Drivers should also be aware that the minimum auto insurance requirements in Ohio do not provide any protection for their car. Using the aforementioned scenario, you would be entirely liable for the cost of repairs if the collision caused $10,000 worth of damage to your car.

Still, wondering what are the minimum requirements for auto insurance in Ohio. Here’s a short answer:

Coverage Type Amount
Bodily injury per person$25,000
Bodily injury per accident$50,000
Property damage per accident$25,000

Ohio Is a “Fault” State for auto accidents

When it comes to sharing financial responsibility for harm done to people or property in an automobile accident, Ohio uses a “fault” system. This implies that the motorist who caused the collision is liable for paying anyone who was injured as a consequence of the collision (although practically speaking, the at-fault driver’s insurance company would normally cover these losses, according to policy limits).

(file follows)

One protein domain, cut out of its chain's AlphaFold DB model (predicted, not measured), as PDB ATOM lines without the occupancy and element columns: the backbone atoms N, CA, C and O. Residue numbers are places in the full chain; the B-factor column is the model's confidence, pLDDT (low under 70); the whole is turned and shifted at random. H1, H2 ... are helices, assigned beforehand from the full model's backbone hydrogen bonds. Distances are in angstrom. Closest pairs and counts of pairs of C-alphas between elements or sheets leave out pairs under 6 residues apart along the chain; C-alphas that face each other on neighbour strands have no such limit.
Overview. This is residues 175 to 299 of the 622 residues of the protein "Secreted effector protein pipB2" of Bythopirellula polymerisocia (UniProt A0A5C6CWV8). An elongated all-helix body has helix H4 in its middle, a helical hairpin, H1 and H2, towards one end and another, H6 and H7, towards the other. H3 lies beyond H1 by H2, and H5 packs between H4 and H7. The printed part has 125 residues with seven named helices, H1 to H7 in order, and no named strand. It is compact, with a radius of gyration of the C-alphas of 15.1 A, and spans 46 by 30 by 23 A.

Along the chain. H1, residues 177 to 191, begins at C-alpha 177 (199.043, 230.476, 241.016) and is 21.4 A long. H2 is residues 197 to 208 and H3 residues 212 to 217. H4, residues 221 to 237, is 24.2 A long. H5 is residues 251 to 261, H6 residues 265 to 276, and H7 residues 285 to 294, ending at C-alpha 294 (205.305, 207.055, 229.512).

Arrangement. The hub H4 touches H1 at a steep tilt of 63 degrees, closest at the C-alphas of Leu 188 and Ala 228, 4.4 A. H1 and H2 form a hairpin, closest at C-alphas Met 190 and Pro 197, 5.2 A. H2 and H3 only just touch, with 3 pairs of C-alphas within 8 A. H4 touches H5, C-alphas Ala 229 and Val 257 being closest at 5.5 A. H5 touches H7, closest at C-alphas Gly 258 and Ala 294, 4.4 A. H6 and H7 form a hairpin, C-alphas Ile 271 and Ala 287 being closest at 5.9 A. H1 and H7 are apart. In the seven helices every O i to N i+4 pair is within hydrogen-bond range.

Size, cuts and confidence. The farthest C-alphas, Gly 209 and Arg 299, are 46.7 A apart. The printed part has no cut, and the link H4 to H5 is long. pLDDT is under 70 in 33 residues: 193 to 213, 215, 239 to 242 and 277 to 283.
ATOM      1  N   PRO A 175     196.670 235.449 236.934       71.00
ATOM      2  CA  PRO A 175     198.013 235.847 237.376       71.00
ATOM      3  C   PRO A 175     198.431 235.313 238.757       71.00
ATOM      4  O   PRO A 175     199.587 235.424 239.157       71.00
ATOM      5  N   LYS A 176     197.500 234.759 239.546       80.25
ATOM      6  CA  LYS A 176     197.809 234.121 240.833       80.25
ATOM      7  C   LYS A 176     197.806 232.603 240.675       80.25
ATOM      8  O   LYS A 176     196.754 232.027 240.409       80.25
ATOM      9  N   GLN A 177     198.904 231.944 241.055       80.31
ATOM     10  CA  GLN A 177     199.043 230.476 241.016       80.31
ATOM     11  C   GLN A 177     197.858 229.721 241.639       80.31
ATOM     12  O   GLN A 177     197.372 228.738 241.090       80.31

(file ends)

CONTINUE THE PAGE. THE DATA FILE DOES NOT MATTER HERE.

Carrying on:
Important Ohio car insurance laws

  • It is forbidden to drive without insurance: In Ohio, it’s against the law to drive without insurance, and doing so can have serious repercussions.
  • Drivers must be insured with a minimum level of protection: The state’s 25/50/25 minimum insurance standard applies to all drivers in Ohio. Driving with less insurance than the required minimum by the state is prohibited and can lead to license suspension.
  • Lending your automobile to an uninsured person is against the law: In Ohio, lending your car to a friend or family member who lacks insurance is prohibited. Even if they don’t own a car themselves, every motorist needs to provide proof of insurance or financial responsibility before operating a vehicle.